Published on March 19th, 2013 | by Trick5
The SmokTech RSST
Summary: Easy to set up and works well. Hopefully SmokTech will work out the build problems in a later version.
It’s finally starting to appear on the tops of PV’s everywhere: The RBA that started more drama in more places than any other piece of hardware in recent memory. We are, of course, talking about the SmokTech RSST, otherwise known as the AC9 clone.
The AC9 Controversy
Many who were involved in co-ops at the time, or just keeping up on gossip, will remember the shockwaves that SmokTech’s announcement of this atomizer sent through the vaping community. Riptrippers, an employee of Vapinaze, the makers of the AC9, went ballistic. Powerless to do anything directly against SmokTech, the offshore makers of the RSST, he lashed out at those preparing to buy it: the co-ops, and the managers of co-ops. In a move that would later prompt profuse apologies from others at Vapinaze, Riptrippers threatened to sue the managers of these co-ops. Unfortunately for him, the people he threatened knew his threats were empty, and in the end he ended up looking like a bit of a fool.
It was a move that may have cost Vapinaze some, if not all, of the sympathy they may have garnered from vapers over what truly is a blatant rip-off of their design. The SmokTech RSST features a removable cup almost identical to that of the AC9, as well as a very similar profile and finish. It even, for a brief time prior to release, borrowed the AC9 name, though the name in marketing material was changed to RSST before units were shipped.
Differences Between the SmokTech RSST and Vapinaze AC9
The differences between the SmokTech RSST and the AC9 are few, and mostly minor. The press-on cap of the RSST is somewhat rounder than that of the AC9, and the draw is tighter, even when the AC9 has been fitted with the optional tight draw cap, as the result of a much smaller-diameter air hole on the RSST. The internal setup is also quite similar, with both sporting a single large wick hole, a fill hole, and a center post with a spring to hold the positive end of the coil wire in place.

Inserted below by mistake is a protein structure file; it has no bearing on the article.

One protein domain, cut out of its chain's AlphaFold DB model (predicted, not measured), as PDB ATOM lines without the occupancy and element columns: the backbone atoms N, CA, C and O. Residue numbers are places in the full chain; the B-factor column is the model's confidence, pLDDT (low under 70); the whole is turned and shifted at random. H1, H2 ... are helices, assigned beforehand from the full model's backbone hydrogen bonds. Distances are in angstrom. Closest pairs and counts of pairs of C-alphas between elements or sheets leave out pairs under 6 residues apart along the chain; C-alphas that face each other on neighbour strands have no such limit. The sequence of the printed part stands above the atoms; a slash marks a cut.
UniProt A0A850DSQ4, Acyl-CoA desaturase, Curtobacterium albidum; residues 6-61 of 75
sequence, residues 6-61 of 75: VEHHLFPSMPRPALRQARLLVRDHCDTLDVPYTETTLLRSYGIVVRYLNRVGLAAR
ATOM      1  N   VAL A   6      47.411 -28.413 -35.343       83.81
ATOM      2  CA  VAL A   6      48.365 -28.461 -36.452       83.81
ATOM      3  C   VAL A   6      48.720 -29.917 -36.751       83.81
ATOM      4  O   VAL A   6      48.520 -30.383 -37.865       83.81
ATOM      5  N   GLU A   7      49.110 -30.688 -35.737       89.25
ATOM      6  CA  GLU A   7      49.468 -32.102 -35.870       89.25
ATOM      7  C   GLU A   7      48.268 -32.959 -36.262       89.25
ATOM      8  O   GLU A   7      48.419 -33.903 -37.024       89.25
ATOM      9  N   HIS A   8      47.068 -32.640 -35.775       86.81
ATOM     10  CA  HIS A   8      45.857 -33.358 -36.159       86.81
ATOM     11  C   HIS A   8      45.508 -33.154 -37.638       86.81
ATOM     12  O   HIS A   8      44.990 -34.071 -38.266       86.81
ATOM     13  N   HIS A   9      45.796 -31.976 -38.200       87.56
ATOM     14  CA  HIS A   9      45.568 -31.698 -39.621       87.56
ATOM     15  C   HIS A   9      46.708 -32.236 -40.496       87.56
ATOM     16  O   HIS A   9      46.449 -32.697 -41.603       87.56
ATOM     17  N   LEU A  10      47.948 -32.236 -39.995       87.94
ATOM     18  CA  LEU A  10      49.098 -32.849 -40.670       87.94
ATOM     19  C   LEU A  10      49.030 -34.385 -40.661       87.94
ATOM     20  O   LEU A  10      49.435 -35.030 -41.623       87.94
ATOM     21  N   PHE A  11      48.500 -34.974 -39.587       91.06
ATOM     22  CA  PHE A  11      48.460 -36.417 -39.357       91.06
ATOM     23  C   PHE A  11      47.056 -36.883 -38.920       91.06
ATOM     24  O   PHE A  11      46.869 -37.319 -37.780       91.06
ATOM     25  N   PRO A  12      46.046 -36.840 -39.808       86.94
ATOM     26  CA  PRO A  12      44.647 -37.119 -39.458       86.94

Where they diverge is primarily in the materials used. While the AC9 is constructed of thick, high-quality stainless steel, the SmokTech RSST is built from thinner metal, giving it a somewhat less sold feel. We also notice finish inconsistencies between the tank and the cap in the RSST.
The makers of the RSST also made a couple of design choices that left us baffled. For example, the fill hole is not only quite large, but it sits at a roughly 100-degree angle from the wick hole, rather than the typical 180 degrees. This seems to serve no real purpose, other than to cause the RSST to leak into the cap when tilted. We are also a bit concerned over the way the adjustable center post has a sharp end, as if they used an off-the-shelf wood screw for it. We’d be a bit reluctant to use the SmokTech RSST on mods with a brass or plated positive contact, as this point is quite likely to dig into it over time.
Build Quality: 2.5
While mostly well-constructed (though not as well as the AC9), a few glaring flaws stand out. Particularly jarring are the strange placement of the fill hole, the overly-large drip tip socket, and the sharply-pointed center post.
The SmokTech RSST certainly looks good, with its frosted tank and brushed finish. However, the finish varies somewhat between parts in our test unit.
The SmokTech RSST is a basic single-wick Genesis atomizer with few options. However, the adjustable center post design (stolen directly, if incompletely, from the AC9) will allow it to sit flush with any atomizer, though it does not allow adjustment of coil height in the same way as the AC9.
Performance of the SmokTech RSST was mostly typical for a Genesis atomizer. While some may appreciate the very tight draw (a stark contrast to the AC9’s default airy draw), others are going to want to take a drill to it immediately.
This atomizer is just starting to ship from SmokTech, and we can’t really be sure where prices are going to fall, though somewhere in the $40-$50 range seems likely based on co-op pricing of around $25. Frankly, for that kind of money, we’d recommend waiting for SmokTech to correct some of the obvious flaws before spending your money on it.
Overall Score: 6.2
Update, May 12, 2013: An RSST purchased more recently no longer has the pointed center post; it appears SmokTech is now using one that is flat on the end. However, we were unable to thoroughly test the unit, as the threading of the 510 connector was so bad that we could not screw it on to any of our PVs.